The US trade deficit narrowed in March for the first time in seven months as exports reached the highest level on record, the Commerce Department reported today.

The drop in the trade gap could point to higher growth in the first quarter than previously expected and comes as President Donald Trump pursues a fraught two-front trade confrontation with the European Union and China.

Rising exports of petroleum, which has seen prices increase recently, and of agricultural staples, combined with a steep drop in imports sent the monthly US trade deficit plunging to $49 billion, a 15.2%  drop from February, the biggest decrease in more than two years.

However, the deficit was still up 18.5 percent in the first quarter compared to the same period last year, at $25.5 billion.

"These data confirm ... that exports rebounded at the end of Q1 and imports fell sharply, starting to reverse the surge which followed the hurricanes last summer, when wholesalers and retailers had to rebuild inventory very quickly," Ian Shepherdson of Pantheon Macroeconomics said in a client note.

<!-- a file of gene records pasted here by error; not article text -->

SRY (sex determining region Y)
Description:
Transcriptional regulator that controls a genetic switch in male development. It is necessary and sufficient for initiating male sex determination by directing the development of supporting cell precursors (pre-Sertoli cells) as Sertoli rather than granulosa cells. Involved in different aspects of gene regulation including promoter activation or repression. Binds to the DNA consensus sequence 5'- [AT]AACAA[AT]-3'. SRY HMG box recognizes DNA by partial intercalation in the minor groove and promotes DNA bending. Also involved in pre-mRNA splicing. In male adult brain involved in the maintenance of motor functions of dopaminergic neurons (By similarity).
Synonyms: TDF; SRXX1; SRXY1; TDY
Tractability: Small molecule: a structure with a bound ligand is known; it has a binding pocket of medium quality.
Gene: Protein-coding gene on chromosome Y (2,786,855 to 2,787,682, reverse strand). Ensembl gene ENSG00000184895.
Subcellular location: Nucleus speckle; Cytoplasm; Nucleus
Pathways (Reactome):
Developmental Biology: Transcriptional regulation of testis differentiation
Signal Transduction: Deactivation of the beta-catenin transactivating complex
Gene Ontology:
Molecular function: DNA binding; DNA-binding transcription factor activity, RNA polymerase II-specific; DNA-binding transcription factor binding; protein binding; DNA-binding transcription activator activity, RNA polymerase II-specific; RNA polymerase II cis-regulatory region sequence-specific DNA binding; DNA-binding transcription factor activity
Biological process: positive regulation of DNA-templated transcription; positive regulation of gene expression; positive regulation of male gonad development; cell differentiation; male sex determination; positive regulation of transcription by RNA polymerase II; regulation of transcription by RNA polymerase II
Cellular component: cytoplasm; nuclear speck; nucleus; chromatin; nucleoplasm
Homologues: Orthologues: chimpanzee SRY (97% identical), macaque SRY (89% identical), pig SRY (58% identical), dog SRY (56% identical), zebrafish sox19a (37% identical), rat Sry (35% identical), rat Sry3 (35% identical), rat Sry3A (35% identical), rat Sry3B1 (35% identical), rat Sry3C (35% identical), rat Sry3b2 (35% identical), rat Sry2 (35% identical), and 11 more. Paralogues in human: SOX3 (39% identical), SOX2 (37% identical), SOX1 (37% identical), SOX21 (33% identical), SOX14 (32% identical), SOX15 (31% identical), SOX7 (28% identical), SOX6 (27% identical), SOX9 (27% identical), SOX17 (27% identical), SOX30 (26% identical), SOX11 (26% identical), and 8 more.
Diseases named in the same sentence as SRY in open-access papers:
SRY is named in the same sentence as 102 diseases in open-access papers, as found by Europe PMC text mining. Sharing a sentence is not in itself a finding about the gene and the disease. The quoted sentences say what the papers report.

US exports of goods and services hit $208.5 billion, a new record, driven upwards by mounting exports of crude oil and other fuels as well as civilian aircraft and crops like soybeans, on which China has threatened to impose tariffs in response to punitive US duties on Chinese goods.

On the import said, Americans paid less to foreign companies for the licensing of intellectual property, and bought fewer foreign-made televisions, semiconductors and computers, helping drive US imports down 1.8 percent for the month to $257.5 billion.

Imports of foreign autos, however, hit a record $31.3 billion.

The goods deficit with China fell 11.5 percent from February to $25.8 billion, not seasonally adjusted.

Imports from Mexico, which is locked in tense trade negotiations with the Trump administration, also hit a record at $30 billion, sending the US deficit with Mexico in goods alone to a record $8.1 billion, up from $6 billion in the prior month.

Exports to Canada, also a partner in the North American Free Trade Agreement, were the highest since October 2014 at $28.4 billion, for a trade surplus of $306 million for goods only, compared to a $404 million deficit in February.